Different Styles Suit Carroll, Carr

Dec 30, 2003

By JOSH DUBOW
AP Football Writer

LOS ANGELES - Asked for his favorite Pete Carroll story, USC defensiveend Kenechi Udeze didn't hesitate.

It came earlier this year when the coach got so fired up he risked injury toteach a lesson, diving over the offensive line like a running back.

'We were doing goal-line drills, and Coach got so juiced up for the playthat we looked up and saw this aged man flying,' Udeze, an All-American, saidTuesday.

'We're in full pads thinking, 'He can get hurt. What kind of a coach isthis?' He definitely has the best vertical leap of any coach I've seen. It wasnice to see a coach with so much energy.'

The 52-year-old Carroll is a new-age kind of coach. He makes points withoutyelling, plays pickup hoops with his players and even will throw himself intodrills if necessary.

It's a refreshing change from previous regimes at Southern California. Hisplayers say it's a big reason why Carroll returned the Trojans to the top ofthe polls and led them to a Rose Bowl berth Thursday against No. 4 Michigan.

Wolverines coach Lloyd Carr has a different - yet effective - style. Cutfrom the same cloth as Michigan legend Bo Schembechler, Carr used his intensityto build a consistent winner in nine years.

The two styles fit their teams perfectly - Carroll's California cool andCarr's hearty Midwestern approach.

'He comes from the same mold as Bo Schembechler,' said Michigan receiverBraylon Edwards, who had his run-ins with Carr this season. 'He's more of adisciplinarian, and Pete Carroll is more of a players' coach, which is cool.Coach Carr runs a tight ship.'

When Carroll arrived in Los Angeles, he brought the same style that NFLpeople thought was too soft. He was fired twice from head coaching jobs in thepros.

In one of his first team meetings at USC, he brought the players to theColiseum late one night, prompting some to wonder what the new guy was doing.

He pulled out a rope and started a tug of war between the offense anddefense. With neither side having much of an advantage, Carroll then had hisplayers all move to the same side and pull the rope together.

'Then we all stood back-to-back on the 50-yard line, and he said, 'Rememberwhat happens when we all come together,'' defensive line coach Ed Orgeronsaid.

It took time - USC lost five of Carroll's first seven games - but soon theTrojans began playing as well as the powerhouses that won shares of threenational titles in seven years in the 1970s.

The Trojans have won 26 of their past 30 games. They finished fourth in thenation last year and are in line for a share of a national title for the firsttime in 25 years.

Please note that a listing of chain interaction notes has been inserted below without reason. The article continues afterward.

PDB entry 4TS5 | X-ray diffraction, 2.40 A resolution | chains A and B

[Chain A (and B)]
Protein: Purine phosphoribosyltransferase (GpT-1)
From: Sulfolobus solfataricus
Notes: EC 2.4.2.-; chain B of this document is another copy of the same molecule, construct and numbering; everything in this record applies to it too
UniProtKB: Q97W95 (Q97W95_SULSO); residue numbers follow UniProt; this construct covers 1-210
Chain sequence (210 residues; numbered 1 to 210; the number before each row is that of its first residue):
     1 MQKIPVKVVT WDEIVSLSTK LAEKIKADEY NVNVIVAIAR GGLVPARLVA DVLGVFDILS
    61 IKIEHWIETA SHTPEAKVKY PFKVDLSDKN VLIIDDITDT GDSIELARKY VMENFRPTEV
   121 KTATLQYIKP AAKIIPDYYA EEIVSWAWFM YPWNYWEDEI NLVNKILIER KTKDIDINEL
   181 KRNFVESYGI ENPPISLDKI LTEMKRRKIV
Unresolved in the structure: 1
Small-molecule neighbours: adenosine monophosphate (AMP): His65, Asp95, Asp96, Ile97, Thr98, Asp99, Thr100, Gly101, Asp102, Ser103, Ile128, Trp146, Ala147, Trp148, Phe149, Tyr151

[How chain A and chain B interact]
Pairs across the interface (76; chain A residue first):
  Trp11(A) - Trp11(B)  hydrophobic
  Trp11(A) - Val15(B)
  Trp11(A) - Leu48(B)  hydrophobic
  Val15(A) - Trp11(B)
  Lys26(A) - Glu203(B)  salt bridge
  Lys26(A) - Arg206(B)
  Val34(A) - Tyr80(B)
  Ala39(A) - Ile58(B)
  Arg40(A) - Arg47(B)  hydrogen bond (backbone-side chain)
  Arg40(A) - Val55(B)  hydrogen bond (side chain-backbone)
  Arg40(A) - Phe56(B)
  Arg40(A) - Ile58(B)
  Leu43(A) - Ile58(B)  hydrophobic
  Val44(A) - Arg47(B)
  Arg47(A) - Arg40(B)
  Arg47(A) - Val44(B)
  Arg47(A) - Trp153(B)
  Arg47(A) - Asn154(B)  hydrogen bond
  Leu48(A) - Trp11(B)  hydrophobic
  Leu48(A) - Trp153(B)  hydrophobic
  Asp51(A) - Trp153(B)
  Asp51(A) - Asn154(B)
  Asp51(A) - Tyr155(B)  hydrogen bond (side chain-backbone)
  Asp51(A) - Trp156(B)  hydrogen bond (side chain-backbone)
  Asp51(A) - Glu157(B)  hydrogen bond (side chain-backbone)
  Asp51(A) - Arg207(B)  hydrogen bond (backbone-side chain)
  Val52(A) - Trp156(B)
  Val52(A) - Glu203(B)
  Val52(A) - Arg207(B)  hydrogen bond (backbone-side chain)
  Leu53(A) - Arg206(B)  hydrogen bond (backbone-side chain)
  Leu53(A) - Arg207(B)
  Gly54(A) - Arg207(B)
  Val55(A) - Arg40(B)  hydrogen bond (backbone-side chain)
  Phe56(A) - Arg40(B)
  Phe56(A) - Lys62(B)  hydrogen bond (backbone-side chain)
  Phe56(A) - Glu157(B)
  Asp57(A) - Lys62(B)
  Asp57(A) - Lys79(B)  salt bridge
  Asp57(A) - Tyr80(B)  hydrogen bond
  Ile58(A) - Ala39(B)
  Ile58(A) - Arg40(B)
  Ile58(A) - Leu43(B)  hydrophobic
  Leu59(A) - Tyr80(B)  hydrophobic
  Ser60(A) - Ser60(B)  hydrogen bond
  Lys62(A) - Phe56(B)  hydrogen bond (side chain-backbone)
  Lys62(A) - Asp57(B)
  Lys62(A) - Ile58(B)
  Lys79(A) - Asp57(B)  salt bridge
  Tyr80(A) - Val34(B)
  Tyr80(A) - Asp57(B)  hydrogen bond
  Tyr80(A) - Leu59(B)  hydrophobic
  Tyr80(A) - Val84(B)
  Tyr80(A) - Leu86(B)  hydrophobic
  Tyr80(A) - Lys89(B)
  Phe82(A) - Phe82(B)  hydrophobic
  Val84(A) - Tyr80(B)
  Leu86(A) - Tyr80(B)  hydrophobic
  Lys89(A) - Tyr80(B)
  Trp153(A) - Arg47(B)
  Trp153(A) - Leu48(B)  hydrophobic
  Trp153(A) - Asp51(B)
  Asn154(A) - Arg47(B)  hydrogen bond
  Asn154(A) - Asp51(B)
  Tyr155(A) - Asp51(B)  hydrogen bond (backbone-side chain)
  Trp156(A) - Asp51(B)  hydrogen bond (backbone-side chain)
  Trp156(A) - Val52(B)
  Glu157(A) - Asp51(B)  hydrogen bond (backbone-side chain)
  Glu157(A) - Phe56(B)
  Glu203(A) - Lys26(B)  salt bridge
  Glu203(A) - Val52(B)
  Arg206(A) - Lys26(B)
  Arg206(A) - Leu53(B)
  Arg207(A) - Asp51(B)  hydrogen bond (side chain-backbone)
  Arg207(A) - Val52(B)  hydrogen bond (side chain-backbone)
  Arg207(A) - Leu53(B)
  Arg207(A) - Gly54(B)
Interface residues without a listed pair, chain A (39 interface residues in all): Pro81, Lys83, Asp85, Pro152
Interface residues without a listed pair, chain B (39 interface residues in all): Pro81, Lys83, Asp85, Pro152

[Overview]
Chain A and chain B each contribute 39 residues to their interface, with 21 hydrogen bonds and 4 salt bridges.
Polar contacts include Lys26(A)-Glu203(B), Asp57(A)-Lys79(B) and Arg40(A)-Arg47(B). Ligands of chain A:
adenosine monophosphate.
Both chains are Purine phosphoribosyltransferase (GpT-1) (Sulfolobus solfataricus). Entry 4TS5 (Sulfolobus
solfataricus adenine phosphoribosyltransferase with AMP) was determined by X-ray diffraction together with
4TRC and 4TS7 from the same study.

They'll have to beat Carr's Michigan, though.

'USC is one of those programs with a great tradition. Pete Carroll deservesa lot of credit for restoring that around here,' Carr said. 'He's instilled agreat attitude and he's been able to capitalize on the pride here.'

Carroll has won his team over with his backslapping, low-key approach. Heputs together 3-on-3 basketball games in the summer, and Udeze says the coachhas the best jump shot on the team.

But Carroll bristles at the suggestion that he runs a loose ship. He pointsto the lack of off-field problems and the way his team plays on the field toshow that he is a disciplinarian - albeit not in the traditional footballcoach's manner.

'A lot of people just don't get what we are,' he said. 'We take care ofthe football. We're the best team in America taking care of the ball, and to methat's the biggest sign of discipline. We don't commit a lot of penalties. It'snot about how you dress and what you say - it's about how you play.'

Carr has a different approach.

His players cite his intensity when they describe him, while the Trojans usewords such as 'fun' when they talk about Carroll.

Carr jokingly described himself as a 'flamboyant guy' but that's not thepersona he shows publicly.

It's more stomping on the sideline, yelling at officials and cutting short anationally televised halftime interview during the Ohio State game.

That attitude is not surprising coming from a man who spent 10 years as anassistant to Schembechler, who was so intense that he had a heart attack on theeve of his first Rose Bowl as a head coach at Michigan.

Carr is 'an unbelievable man,' tight end Andy Mignery said. 'He's a man'sman. He's an intense, intense football coach on the practice field. When hesteps off it, he's the king of Michigan football.'

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